Then, start looking around your organization a bit further. In the purely physical world, you’d pay for safety inspections to keep employees, customers, visitors, equipment, and your paper files safe from fire, flood, electrical malfunctions, and the like. You’d have reasonable anti-theft locks on the doors and windows, maybe an alarm system or a security services provider. Extend that same thinking, asset by asset, critical business practice by critical business practice, day by day. Don’t try to do it all at once.

What one vital tip would you give to companies who are reviewing their cyber security?

Does your recovery strategy and plan actually work? Ransom attacks, disgruntled employee sabotage, or an earthquake can utterly destroy every bit and byte you have on the premises. It’s easy to say you can quickly buy replacement IT hardware, or contract for a replacement cloud service. But without a malware-free, up-to-date backup of your business data to reload, you’re not just starting over. You’re recreating your business from scratch. And in the meantime, don’t you have a payroll to meet this week?

Does your organisation use log and metrics data to improve and secure your systems? How do you find managing logs assists your day-to-day work?

The volume of log data means that without using fairly powerful security information and event management systems, you quickly are overwhelmed. Most managed security services providers can provide a wide spectrum of such SIEM services, including security orchestration, automation, and response (SOAR) capabilities, even at price points that small and medium businesses should consider.

Are there any books, blogs, or other resources that you highly recommend?

Well, shamelessly, I will of course plug my own books, which (ISC)2 asked me to write and then update: their official Study Guides and the Common Book of Knowledge for their Systems Security Certified Practitioner (SSCP) Certification. They asked me to focus the study guide more towards helping its readers become SSCPs, rather than just helping test-takers pass the test. I found that to be a rewarding and challenging bit of writing to take on, and loved it!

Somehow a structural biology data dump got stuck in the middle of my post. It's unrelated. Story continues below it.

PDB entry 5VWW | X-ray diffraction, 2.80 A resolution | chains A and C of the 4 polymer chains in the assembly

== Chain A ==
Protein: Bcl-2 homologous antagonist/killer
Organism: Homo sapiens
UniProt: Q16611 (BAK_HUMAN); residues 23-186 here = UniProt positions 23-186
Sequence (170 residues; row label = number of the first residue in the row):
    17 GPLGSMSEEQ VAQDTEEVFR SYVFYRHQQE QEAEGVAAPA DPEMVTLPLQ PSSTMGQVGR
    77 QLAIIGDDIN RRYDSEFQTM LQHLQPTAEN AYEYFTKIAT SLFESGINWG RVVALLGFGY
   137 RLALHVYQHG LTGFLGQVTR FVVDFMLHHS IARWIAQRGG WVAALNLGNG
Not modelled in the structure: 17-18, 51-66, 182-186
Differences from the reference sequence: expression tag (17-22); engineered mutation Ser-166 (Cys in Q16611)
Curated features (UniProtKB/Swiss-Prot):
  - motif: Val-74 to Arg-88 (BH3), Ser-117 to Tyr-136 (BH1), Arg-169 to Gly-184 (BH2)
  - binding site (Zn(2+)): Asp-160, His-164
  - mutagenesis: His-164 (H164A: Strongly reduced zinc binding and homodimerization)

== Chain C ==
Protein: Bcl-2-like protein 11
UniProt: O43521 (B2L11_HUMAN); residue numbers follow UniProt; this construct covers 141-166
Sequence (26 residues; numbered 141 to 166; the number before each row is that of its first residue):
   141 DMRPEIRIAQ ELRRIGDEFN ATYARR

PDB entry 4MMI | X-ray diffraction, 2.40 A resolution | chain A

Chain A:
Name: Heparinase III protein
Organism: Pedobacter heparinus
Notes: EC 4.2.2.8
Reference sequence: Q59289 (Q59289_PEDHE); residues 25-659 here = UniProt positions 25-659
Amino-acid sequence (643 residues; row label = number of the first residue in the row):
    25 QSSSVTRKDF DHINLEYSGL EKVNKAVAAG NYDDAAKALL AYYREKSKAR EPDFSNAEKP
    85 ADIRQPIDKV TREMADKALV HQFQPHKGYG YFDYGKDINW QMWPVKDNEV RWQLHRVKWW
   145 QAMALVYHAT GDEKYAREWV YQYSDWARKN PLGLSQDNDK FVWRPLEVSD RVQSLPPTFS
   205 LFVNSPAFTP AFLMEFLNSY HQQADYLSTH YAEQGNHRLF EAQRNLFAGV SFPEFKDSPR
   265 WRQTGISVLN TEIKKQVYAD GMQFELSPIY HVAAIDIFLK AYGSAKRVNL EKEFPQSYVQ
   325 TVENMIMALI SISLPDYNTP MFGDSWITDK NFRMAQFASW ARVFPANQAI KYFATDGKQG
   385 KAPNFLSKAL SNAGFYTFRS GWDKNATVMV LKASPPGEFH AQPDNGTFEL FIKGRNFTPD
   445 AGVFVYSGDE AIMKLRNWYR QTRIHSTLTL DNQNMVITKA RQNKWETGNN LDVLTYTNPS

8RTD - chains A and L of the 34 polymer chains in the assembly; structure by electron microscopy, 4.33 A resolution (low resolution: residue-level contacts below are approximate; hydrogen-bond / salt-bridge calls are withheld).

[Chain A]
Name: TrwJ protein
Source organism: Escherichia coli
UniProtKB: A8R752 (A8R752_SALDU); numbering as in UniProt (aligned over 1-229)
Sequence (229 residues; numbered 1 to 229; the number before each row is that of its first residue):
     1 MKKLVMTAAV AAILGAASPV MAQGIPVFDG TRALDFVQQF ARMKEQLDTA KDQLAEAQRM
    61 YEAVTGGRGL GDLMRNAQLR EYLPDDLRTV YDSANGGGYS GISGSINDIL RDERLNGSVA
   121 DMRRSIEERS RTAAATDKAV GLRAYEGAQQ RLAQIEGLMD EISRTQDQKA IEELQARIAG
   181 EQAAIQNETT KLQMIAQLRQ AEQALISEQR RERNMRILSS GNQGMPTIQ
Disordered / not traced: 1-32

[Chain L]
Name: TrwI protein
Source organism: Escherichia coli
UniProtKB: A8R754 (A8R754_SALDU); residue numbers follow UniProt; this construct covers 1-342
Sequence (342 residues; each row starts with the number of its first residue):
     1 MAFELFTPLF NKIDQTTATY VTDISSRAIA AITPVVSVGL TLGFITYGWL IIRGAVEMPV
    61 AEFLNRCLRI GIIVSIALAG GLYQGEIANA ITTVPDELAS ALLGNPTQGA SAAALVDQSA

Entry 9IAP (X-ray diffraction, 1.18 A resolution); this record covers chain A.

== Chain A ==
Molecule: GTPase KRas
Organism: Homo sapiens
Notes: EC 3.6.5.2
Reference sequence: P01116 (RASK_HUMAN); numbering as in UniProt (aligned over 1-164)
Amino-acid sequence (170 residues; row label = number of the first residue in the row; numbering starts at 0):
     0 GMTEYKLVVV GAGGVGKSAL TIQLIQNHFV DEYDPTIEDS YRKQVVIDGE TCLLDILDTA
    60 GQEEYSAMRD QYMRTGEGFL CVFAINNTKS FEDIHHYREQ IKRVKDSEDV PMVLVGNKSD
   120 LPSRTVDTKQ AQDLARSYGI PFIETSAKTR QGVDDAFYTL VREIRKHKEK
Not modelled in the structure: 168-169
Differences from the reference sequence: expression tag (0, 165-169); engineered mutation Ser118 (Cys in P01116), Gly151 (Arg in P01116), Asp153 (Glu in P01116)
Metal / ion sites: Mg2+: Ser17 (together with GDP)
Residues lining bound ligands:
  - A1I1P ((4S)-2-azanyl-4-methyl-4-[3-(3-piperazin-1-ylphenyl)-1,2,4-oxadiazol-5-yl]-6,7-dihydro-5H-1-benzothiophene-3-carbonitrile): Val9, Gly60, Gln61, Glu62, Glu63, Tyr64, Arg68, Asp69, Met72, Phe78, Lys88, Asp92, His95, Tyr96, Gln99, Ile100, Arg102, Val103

Nicole Perloth’s This is how they tell me the world ends is on the top of my “scary books” list, with its well-researched, boots-on-the-ground view of how governments lost control of the marketplaces they created for zero-day exploits.

I would also heartily recommend the work of Dr Nancy Leveson at MIT; her Partnership for a Systems Approach to Safety Information (PSAS), and its system theoretic accident modelling and prevention (STAMP) techniques are finding great applicability in every cybernetic domain. As more of us in the “security” space see the boundary between IT and OT as “the final frontier,” we can all learn a lot from PSAS and STAMP. Start at her website,, to begin your journey.

Would you like to share any cybersecurity forecasts or predictions of your own with our readers?

Think about Google Research’s “selfish ledger” idea: that as machine learning systems and smart ledgers become more commonplace, their goal-directed drives for optimization and growth in value (of what their ledgers manage) may have them seek to modify the behavior of other systems. Whether such selfish algorithms are “independent” entities acting with intention or not is philosophically interesting, and may someday be legally important; long before we can sort out those questions, how do we deal with information entities that have no recognizable, accountable human controllers, and which are formulating and pursuing their own agendas?

If you enjoyed this post and want to keep reading our articles then why not check out our guide covering the top Grafana dashboards or Splunk alternatives?